Developing Applications for the Intel EdisonFollow article
A walk through some of the different ways you can program the feature packed platform.
Intel IoT Developer Kit
The Intel IoT Developer Kit is based upon the popular open source Eclipse IDE, and is bundled with C and C++ examples for the classic hello world, and LED blink — the hardware hello world.
C and C++ examples are also included for sending data to the Intel IoT Analytics cloud via the IoT Kit Agent, software which also runs locally on the Edison. This service allows for the collection, storage and analysis of sensor data, with the ability to configure alerts. Intel state this as being provided free for “limited non-commercial use”, so it may not be suitable for all applications.
There are also C++ examples for reading an analogue input, and driving an I2C LCD and a buzzer.
The IDE provides a Remote System Explorer view where the IP address and login details for a connected board are entered. Once configured this allows for remote execution and debugging of programs from within the IDE, with both Edison and Galileo boards being supported.
Application portability is provided courtesy of the MRAA library, which offers a consistent API across different hardware for GPIO, UARTs and buses such as I2C and SPI, performing board detection at runtime. In addition to Edison and Galileo, the library also includes support for the Minnowboard and Raspberry Pi Model B.
The UPM libraries then build upon MRAA to provide APIs for sensors and actuators. At the time of writing this includes numerous temperature, pressure, gas, light and magnetometer sensors, along with various displays, LED controllers and servos. A guide to writing new modules is also provided, along with an Arduino library porting example, and Intel invite third party contributions to UPM.
The Intel variant of the Arduino IDE has the same familiar look and feel as the classic version, and all the basic example sketches are there along with a healthy selection of libraries. However, it's important to note that sketches compile down to a binary that then executes on Edison as a Linux process. There is no microcontroller. This is not a real-time system.
What does this mean? Well, sketches that use AVR-specific features will obviously need to be modified, and some may not even work at all. A good example of where issues may be encountered is sketches that toggle pins to drive wireless and infrared etc. links and bit-banged I/O. These typically disable processor interrupts by calling cli() or nointerrupts() before doing the timing critical toggling of pins, and then re-enable them immediately afterwards with sei() or interrupts().
In testing, Arduino AVR code that used cli() and sei() would compile after these function calls were removed. However, as one might predict, it was then found that the timing of data being sent over a wireless link was out and the receiver simply discarded it. Which is hardly surprising when you consider that Linux probably serviced plenty of interrupts during the transmission period.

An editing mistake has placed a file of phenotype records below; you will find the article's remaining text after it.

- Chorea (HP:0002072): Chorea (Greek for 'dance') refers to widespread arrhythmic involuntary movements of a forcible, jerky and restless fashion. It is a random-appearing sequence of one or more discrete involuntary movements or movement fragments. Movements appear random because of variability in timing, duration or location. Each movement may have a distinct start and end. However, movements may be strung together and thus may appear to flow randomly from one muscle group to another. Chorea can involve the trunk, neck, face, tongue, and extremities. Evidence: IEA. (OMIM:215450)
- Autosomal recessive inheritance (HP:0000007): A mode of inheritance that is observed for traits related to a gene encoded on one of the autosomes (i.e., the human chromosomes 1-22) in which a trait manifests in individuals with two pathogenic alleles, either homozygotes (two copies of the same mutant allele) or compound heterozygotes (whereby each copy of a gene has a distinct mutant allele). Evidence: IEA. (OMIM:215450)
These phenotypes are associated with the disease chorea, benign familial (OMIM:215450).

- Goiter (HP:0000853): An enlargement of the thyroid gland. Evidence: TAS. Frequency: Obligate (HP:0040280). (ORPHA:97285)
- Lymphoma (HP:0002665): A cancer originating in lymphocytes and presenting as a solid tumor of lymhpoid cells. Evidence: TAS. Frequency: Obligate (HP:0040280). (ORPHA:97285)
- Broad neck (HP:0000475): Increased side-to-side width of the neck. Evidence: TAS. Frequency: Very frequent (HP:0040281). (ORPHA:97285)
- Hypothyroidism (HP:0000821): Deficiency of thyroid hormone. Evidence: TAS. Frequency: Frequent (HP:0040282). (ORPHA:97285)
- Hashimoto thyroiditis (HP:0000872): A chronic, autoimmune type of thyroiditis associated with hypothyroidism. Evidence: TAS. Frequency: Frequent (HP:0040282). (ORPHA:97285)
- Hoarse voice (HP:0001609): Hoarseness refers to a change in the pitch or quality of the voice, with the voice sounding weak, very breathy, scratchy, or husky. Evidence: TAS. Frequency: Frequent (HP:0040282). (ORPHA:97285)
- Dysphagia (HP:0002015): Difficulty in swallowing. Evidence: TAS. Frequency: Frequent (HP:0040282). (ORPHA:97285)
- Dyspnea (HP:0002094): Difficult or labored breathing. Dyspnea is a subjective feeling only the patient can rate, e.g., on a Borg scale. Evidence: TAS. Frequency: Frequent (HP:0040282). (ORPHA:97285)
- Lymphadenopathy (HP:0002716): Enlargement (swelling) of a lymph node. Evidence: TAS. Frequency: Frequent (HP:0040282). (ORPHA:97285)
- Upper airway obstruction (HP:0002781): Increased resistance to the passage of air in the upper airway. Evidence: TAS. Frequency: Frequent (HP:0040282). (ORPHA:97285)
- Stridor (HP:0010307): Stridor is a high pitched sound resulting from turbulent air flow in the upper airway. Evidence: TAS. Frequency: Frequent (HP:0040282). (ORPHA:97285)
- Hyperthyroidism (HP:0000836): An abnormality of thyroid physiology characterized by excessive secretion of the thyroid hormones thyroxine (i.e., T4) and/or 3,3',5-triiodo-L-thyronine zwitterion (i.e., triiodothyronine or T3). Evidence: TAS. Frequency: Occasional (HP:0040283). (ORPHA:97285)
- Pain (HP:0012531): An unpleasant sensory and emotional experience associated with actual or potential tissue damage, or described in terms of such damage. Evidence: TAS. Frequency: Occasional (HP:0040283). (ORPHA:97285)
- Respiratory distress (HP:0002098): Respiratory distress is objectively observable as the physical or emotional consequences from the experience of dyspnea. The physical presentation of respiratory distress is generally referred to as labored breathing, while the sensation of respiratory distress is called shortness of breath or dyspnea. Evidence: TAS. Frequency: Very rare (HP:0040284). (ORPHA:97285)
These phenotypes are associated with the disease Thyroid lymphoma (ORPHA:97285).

That said, it may be that a trick was missed and that there is some soft real-time capability that can be used. Failing which, an update to the Edison software is planned which will enable the onboard independent Intel Quark core, and one can only hope that when this happens it will become possible to target Arduino applications to it, instead of a Linux process on the main Atom processor.
Bridging two worlds
Reusing existing Arduino code and then integrating it with applications running under the Linux system — where there are greater resources and many more tools available — seemed like an obvious thing to want to do. As such, I had hoped that there would be a simple facility whereby data could be exchanged between a sketch and some other Linux application.
However, it turns out that while this is possible, it requires a fair amount of setup, with memory mapped interprocess communication (IPC) and mutexes for synchronisation. Although this situation may easily change and it presumably wouldn't take a competent programmer very long at all to come up with Arduino and Linux (C, C++ and/or Python etc.) libraries that greatly simplify this.
Intel XDK IoT Edition
The two sides to XDK development neatly complementing each other, enabling both IoT device behaviour and companion mobile app logic to be defined using the same language and IDE.
As with the IoT Developer Kit, the MRAA and UPM libraries are used for compatibility across IoT devices.
With three official SDKs — four if you count building native applications via Yocto! — it can be a little confusing when you first start exploring the available options for developing for Edison. A matter that is not helped by the similar naming of the Intel IoT Developer Kit and Intel XDK IoT Edition. However, once you familiarise yourself with the differences and understand what each of these development environments brings, it all makes perfect sense and there should be options to suit most tastes and needs.
Despite the present limitations of Arduino development on Edison, it's still an incredibly useful tool, if for no other reason than in providing a gentle on-ramp for the platform. Which is not to say that it won't also be improved upon in due course.
Intel Edison Module - is available from RS Components
Intel Edison Development Kit - is available from RS Components
Intel Edison Breakout Kit - is available from RS Components